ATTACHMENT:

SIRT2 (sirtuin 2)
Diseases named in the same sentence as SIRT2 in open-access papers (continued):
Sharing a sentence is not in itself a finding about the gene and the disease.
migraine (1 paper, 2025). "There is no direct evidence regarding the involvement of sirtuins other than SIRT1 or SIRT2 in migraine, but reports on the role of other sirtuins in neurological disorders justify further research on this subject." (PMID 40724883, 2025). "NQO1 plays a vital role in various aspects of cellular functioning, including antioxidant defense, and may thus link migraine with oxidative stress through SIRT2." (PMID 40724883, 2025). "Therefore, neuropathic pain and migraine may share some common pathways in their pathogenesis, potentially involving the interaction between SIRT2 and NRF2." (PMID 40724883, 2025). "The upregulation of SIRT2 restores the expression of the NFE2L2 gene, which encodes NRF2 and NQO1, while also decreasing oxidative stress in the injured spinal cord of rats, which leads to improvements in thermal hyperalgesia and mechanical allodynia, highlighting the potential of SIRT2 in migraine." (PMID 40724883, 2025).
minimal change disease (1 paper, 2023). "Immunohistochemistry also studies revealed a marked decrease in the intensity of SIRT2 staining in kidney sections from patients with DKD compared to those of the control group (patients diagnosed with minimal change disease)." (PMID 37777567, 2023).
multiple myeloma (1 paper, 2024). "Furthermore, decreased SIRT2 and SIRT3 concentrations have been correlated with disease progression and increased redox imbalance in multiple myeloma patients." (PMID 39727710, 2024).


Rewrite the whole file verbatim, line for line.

SIRT2 (sirtuin 2)
Diseases named in the same sentence as SIRT2 in open-access papers (continued):
Sharing a sentence is not in itself a finding about the gene and the disease.
migraine (1 paper, 2025). "There is no direct evidence regarding the involvement of sirtuins other than SIRT1 or SIRT2 in migraine, but reports on the role of other sirtuins in neurological disorders justify further research on this subject." (PMID 40724883, 2025). "NQO1 plays a vital role in various aspects of cellular functioning, including antioxidant defense, and may thus link migraine with oxidative stress through SIRT2." (PMID 40724883, 2025). "Therefore, neuropathic pain and migraine may share some common pathways in their pathogenesis, potentially involving the interaction between SIRT2 and NRF2." (PMID 40724883, 2025). "The upregulation of SIRT2 restores the expression of the NFE2L2 gene, which encodes NRF2 and NQO1, while also decreasing oxidative stress in the injured spinal cord of rats, which leads to improvements in thermal hyperalgesia and mechanical allodynia, highlighting the potential of SIRT2 in migraine." (PMID 40724883, 2025).
minimal change disease (1 paper, 2023). "Immunohistochemistry also studies revealed a marked decrease in the intensity of SIRT2 staining in kidney sections from patients with DKD compared to those of the control group (patients diagnosed with minimal change disease)." (PMID 37777567, 2023).
multiple myeloma (1 paper, 2024). "Furthermore, decreased SIRT2 and SIRT3 concentrations have been correlated with disease progression and increased redox imbalance in multiple myeloma patients." (PMID 39727710, 2024).